Consumer Concerns On Drones



Charles Dickens wrote in his famous novel Oliver Twist, “We cut over the fields at the back with him between us – straight as the crow flies – through hedge and ditch.” Little did he know that one day that crow could be a drone? That’s right. Drones are nothing new to our world. What’s new is that we will be seeing them flying in our communities here sooner than later. Some of us already are! Most of us are aware of their use for our military. But Amazon and UPS are pushing the envelope for that norm and have been for a while now. 

Aside from mail delivery, drones are employed in many other sectors. On The Bistro podcast, we had the pleasure of hosting the man who led the first organ transplant delivered by drone, Matt Scassero of the University of Maryland’s Unmanned Aerial Vehicle (UAV) Test Site. Accompanying him was Miriam McNabb, Editor in Chief for DroneLife.com and CEO of Job for Drones. Miriam travels the world to speak as an expert in this industry. 

In this fascinating episode, we analyzed the industry from a consumer perspective. Our discussion included emerging trends, consumer concerns and misperceptions, and our favorite – regulation.

More than any other aviation technology to date, drones tie in a whole host of factors when it comes to what is needed to get that crow off the ground. Side note, the applications of use are endless. Expect to see this gadget used in construction, natural disaster relief, law enforcement, surveying, medical service, search and rescue, firefighting, and even conservation efforts! What our world will accomplish using drones will be pretty impressive. 

The one lagging factor that could use a kick in the rump is consumer awareness and education. Just as people were hesitant to jump on the smartphone bandwagon, people are reluctant about drones. Civilian concerns center on safety and privacy.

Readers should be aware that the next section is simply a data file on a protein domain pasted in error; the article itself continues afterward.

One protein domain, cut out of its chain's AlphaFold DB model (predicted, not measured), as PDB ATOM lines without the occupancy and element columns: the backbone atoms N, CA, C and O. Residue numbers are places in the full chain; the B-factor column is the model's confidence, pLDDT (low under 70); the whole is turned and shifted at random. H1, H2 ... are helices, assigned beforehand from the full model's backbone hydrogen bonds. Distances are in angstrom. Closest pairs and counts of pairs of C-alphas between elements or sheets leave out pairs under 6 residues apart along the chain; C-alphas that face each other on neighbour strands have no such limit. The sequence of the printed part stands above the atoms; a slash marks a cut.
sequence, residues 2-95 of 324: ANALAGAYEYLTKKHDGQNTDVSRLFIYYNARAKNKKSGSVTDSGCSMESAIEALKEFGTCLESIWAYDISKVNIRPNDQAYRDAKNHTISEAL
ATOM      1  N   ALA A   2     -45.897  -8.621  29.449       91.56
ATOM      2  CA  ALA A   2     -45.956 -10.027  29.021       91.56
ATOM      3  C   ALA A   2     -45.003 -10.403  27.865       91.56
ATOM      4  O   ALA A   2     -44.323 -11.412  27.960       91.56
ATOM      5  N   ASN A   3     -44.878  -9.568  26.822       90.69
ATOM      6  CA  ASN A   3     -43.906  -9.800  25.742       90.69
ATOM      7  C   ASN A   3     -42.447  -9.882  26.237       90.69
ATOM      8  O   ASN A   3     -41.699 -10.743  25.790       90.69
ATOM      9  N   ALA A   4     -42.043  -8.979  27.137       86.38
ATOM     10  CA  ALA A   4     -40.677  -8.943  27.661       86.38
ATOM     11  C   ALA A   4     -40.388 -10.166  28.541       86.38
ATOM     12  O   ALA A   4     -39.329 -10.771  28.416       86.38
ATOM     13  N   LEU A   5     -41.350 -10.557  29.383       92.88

Miriam and Matt believe this points back to an “image problem.” People have common misperceptions about what exactly a drone is doing when it’s buzzing around their neighborhood skies. Many assume the drone is collecting data on them, when in fact, it’s conducting a construction survey. Miriam and Matt trust this is an easily fixable issue, however. The industry is already working to solve the PR image of drones through public conversation.

One of the first ways drones will win consumer approval is through medical service delivery. Matt was the first to help pioneer this medical marvel in the United States. “The incredible opportunity for impact makes it easy for people to say yes,” stated Matt. We are already witnessing drones’ impact in Africa, where the leading cause of death is women in childbirth. Zipline has been able to save 26,773 lives with its drone delivery services there. As this industry continues to prove its usefulness, expect to see regulation emerge.

There have been discussions around how this tailoring of regulation will occur between the Federal Aviation Association and other regulatory bodies. Conveniently, we will be able to apply current aviation regulations to the UAV industry. Miriam points to the need for global cooperation and the establishment of the same standards to avoid complications, similar to how we conduct international flights. In these efforts, we will be able to achieve streamlined guidelines. 

Get the full picture of what consumers can expect from drones on this episode and hear more insights on the regulation, safety, and privacy impacts of this revolutionary technology.